Every so often, the release of a certain movie either elevates a franchise or destroys it. “Justice League” is one of those movies where the stakes are high.
The cinematic presence of the DC Comics cinematic universe opened up in 2013 with the release of “Man of Steel” — for many, this movie still represents the current state of the DC extended universe. Prior to “Man of Steel,” DC extended universe movies had varied wildly in terms of their general reception, and “Justice League” could be what many people point to as indicative of the future of the franchise. Not only that, but it’s significant on its own that the Justice League is finally getting their first live-action movie. Called the “Justice Society of America” at the time of its first related publication, “Justice League” was the comic industry’s first mainstream superhero team, later inspiring the Fantastic Four, X-Men and The Avengers. The “Justice League” franchise, more than most, has a lot of pressure on it to succeed.
Taking place after the events of 2016’s “Batman v Superman: Dawn of Justice,” the newest movie follows Batman and Wonder Woman as they form a team of superheroes to combat the invasion of the alien conqueror Steppenwolf. This team consists of Batman, Wonder Woman, The Flash, Aquaman and Cyborg.
So, how does the film stack up against expectations for it? For starters, the cohesion of the tone and the structure of the movie must be commended. That’s not something I’d praise most movies for, but “Justice League” is a special case. After the movie completed principal filming, director Zack Snyder decided to step down after a family tragedy, and director Joss Whedon was tapped to write and direct needed reshoots. Having two directors can often result in a messy movie with conflicting tones (2015’s “Fantastic Four” is an infamous example), but “Justice League” almost never lost its consistency. It’s admirable that the movie pulled through despite its difficult production process.
Beyond that, the movie succeeds where it most needed to: with its characters. All the main heroes are well-portrayed, and each brings something to the League that makes for a solid superhero team. The heroes returning from other films — Ben Affleck as Batman and Gal Gadot as Wonder Woman — are just as effective as they were in their past movie appearances — granted that you liked them to begin with. Batman falls into the role of leader and mentor to the team, while Wonder Woman maintains the optimism and heroism that defined her character in her previous solo movie.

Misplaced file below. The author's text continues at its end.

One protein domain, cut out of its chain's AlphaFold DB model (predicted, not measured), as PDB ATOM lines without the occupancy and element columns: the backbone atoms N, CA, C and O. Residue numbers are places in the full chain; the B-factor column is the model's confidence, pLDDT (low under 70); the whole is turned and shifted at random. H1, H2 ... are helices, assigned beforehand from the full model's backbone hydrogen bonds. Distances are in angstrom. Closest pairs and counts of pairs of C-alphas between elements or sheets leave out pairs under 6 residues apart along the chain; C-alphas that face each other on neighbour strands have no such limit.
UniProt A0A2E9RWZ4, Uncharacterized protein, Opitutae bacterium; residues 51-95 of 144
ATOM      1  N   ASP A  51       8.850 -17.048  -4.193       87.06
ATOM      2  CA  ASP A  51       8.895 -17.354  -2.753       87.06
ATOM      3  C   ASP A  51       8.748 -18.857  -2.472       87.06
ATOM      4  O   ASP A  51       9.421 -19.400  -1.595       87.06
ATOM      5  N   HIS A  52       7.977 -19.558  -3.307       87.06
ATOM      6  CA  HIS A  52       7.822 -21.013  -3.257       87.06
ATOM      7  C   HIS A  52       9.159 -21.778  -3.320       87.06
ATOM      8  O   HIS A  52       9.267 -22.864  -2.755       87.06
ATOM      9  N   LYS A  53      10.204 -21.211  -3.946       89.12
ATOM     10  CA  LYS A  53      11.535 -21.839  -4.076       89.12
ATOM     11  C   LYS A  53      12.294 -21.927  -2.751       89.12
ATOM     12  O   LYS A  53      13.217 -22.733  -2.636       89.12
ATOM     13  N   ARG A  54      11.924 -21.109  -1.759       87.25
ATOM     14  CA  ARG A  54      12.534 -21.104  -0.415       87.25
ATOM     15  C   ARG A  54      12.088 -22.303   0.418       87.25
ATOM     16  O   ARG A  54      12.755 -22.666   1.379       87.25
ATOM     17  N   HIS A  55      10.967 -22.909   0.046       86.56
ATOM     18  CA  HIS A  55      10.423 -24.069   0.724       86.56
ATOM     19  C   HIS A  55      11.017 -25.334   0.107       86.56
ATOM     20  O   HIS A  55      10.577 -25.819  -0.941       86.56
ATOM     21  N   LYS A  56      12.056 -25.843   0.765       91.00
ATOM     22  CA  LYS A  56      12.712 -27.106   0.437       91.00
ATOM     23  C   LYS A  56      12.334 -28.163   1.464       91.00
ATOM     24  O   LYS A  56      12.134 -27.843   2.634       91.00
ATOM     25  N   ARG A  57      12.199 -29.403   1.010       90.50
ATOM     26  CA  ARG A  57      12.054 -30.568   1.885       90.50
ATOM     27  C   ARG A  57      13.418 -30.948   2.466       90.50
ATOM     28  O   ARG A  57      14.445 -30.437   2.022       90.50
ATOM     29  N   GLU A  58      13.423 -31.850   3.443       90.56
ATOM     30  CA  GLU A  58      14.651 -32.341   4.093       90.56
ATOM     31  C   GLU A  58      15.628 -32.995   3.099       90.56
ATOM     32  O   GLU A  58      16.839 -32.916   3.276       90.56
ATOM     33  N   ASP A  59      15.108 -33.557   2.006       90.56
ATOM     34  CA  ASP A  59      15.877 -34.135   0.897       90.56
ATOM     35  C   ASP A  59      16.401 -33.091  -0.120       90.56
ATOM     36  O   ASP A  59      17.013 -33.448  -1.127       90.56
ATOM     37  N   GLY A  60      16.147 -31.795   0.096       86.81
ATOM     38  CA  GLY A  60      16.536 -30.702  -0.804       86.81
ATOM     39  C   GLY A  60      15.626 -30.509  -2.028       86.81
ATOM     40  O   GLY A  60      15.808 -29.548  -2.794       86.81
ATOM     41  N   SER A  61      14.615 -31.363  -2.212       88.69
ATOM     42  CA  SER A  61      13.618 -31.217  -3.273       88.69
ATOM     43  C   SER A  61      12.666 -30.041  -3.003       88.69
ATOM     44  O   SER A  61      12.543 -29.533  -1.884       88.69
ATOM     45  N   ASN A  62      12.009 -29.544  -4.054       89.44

From the start, the rest of the team poses a bigger uncertainty, as this is our first time meeting them. Fortunately, all of the members serve as great additions to the DC extended universe, and not one of them feels like a drag or like the odd one out. The Flash, played by Ezra Miller, is funny and quirky, serving as both the comic relief and the heart of the team — plus, his speed powers, displayed through the Speed Force, look very cool on screen. Aquaman, played by Jason Momoa, is often considered to be a joke of a character in the mainstream comic book world, but it’s likely that Momoa will break that conception forever. Aquaman is the definition of badass in this movie, and the absolute joy he takes in battling with the alien villains is infectious. Cyborg, played by Ray Fisher, is probably the biggest wild card, since he has a large role to play in the movie and is the least-known member of the League. However, Fisher plays the role well, portraying Cyborg grappling with his new life and the responsibility of being a superhero, without reducing those struggles. Altogether, the group makes a great team of superheroes. This is the most important aspect in influencing the film’s reception because the ways in which these characters are perceived will affect the desire to see them in future movies, especially their solo movies.
The movie falters mainly in its pacing. According to the Wall Street Journal, Warner Bros. required the movie to be no more than two hours long. While I understand the desire to keep the movie from becoming bloated, the film would have benefited from a longer run time. For one, the main villain Steppenwolf gets very little screen time, and thus character development. This is a problem with many superhero movies: When the villain is underdeveloped, it diminishes the effectiveness of the final climax. I’m glad the time on the superhero characters was well-used, but I still wish there were more scenes available for Steppenwolf. Another problem is that there are many times in the movie that feel like scenes were taken out, and events that should have lasted longer are cut short, making it confusing and hard to follow at times.
“Justice League” was definitely an enjoyable ride. The main characters are great, their powers are cool and watching them go up against the armies of alien invaders brought me back to the days of the older “Justice League” cartoons and “Justice League Unlimited.” It’s certainly not perfect and would benefit from a longer cut, but the film undoubtedly got me excited for the future of the DC extended universe.